The Dubai Financial Services Authority (DFSA), which regulates all Financial Services within the Dubai International Financial Center (DIFC), in November, 2015, issued its Consultation Paper No. 103 (CP103), proposing changes in how entities engaged in providing insurance related products and services will be regulated. This is of keen interest to all entities that provide such products and services within the DIFC, as well as to those that are considering establishing an insurance business presence within the DIFC.
With respect to insurance related products and services, the DFSA regulates DIFC based companies that are engaged in the Insurance Business (effecting, or carrying out, contracts of insurance), Insurance Intermediation (advising on, or arranging, contracts of insurance), Insurance Management (underwriting and managing claims as an agent of an insurer), and with respect to an Investment Business, advising or arranging long term contracts of insurance. The new proposals deal primarily with the first three categories of insurance products or services, as long term products are considered by the DFSA as more investment oriented.
These amendments represent the first substantial review of the DFSA regulatory regime since 2003, and are intended to, among other things, ensure that the DFSA remains in line with current international standards, particularly as such are defined by the Insurance Core Principles (ICP), which form guideposts for the International Monetary Fund and the World Bank.
The proposals put forth in CP103 represent important changes and clarifications to how the various market participants may conduct business and warrant careful review. Generally, the bulk of the new proposals relate to Intermediaries and Managers, rather than to Insurers. Some of the important changes are as follows.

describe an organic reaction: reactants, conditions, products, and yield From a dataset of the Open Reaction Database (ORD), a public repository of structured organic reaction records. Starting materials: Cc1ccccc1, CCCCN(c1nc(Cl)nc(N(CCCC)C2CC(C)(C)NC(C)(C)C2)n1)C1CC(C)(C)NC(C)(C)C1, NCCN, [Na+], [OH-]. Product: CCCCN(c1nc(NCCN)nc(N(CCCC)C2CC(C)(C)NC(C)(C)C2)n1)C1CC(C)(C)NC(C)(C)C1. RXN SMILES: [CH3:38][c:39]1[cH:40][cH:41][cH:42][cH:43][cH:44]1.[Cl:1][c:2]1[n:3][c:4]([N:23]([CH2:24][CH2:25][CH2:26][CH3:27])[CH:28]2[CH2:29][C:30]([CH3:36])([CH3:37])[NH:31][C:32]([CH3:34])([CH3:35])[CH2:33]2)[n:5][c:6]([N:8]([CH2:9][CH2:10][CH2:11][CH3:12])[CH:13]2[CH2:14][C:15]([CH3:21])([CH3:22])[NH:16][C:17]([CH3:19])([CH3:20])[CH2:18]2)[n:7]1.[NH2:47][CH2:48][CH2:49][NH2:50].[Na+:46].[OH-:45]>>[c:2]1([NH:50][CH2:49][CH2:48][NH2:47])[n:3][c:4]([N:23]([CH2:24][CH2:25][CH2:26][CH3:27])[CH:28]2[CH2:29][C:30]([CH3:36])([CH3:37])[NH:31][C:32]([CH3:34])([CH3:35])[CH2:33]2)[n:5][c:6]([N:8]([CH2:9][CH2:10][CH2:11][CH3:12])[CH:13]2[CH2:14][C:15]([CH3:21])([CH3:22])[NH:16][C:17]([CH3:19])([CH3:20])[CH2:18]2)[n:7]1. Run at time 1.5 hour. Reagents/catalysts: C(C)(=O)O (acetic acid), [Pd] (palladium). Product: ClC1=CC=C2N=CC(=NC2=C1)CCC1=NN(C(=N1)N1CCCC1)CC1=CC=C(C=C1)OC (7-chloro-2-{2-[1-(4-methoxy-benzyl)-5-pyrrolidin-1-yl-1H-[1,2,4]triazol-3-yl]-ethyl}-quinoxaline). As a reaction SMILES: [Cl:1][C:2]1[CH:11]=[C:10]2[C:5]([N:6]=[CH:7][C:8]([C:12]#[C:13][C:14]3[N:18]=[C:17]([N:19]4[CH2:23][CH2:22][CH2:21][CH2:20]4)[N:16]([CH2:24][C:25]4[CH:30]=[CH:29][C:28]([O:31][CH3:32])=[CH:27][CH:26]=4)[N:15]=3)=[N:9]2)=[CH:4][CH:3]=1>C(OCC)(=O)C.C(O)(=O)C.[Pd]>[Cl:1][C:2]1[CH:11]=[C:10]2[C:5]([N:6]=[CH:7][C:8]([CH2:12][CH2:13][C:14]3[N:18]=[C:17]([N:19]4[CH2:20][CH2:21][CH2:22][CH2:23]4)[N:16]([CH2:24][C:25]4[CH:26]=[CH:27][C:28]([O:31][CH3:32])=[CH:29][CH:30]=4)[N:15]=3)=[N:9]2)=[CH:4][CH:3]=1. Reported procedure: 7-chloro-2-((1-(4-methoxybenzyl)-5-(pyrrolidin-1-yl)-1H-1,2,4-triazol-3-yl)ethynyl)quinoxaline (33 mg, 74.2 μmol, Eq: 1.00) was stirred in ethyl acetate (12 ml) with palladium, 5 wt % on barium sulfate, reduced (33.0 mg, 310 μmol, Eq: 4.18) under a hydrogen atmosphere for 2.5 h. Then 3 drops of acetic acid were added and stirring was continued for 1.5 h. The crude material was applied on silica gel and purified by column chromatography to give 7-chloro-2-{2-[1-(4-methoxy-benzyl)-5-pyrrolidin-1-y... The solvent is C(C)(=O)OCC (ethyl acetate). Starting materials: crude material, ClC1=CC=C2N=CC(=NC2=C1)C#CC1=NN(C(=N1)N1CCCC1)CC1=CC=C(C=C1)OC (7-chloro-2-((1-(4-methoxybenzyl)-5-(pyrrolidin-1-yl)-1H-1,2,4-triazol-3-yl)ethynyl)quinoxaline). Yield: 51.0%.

Under the current regime, there is some ambiguity as to whether Insurers are prohibited from giving advice relating to their products. CP103 proposes explicitly allowing Insurers to give advice relating to their own products - and those of group members – provided that the insurer has appropriate measures in place to ensure that the entity granting such advice has the appropriate skills, competencies, and resources to do so.
Further, Insurers are currently prohibited from carrying on certain Insurance Intermediation activities unless Insurers are engaging in these activities as a principal and through their own employees. CP103 proposes that Insurers be granted greater flexibility, allowing them to undertake in such excluded Insurance Intermediation activities in relation to their own products or the products of their group members.
The current definition of Insurance Intermediation does not cover web-based selling of insurance using aggregation sites where potential policy holders can conclude contracts of insurance using a website or other media. CP103 proposes to expand the definition of Insurance Intermediation to cover operators of aggregation sites.
Provisions in the current regime allow professionals to provide advice to potential policyholders and to assist them in the conclusion of insurance contracts without being regarded as carrying on Insurance Intermediation activities, if such services are provided as a “necessary part” of any other service the professional provides. CP103 narrows the scope of such exclusion by adding a new criterion, whereby professionals cannot assist in the conclusion or performance of contracts of insurance, and is thus intended to alleviate any conflict of interest.
The activity of arranging Long-Term Insurance is excluded under the Insurance Intermediation definition and Insurers are prohibited from carrying on insurance business relating to Long-Term Insurance; thus Long-Term Insurance is not regulated under the current regime. CP103 proposes to allow Insurers to carry out advising and arranging activities in relation to their own Contracts of Insurance, and those of their Group members.
Additionally, CP103 proposes to include a new exclusion whereby certain limited classes of service providers, such as travel agents and suppliers of goods in the DIFC, are allowed to sell insurance cover as complementary to their principal activities without being regulated as Insurance Intermediaries.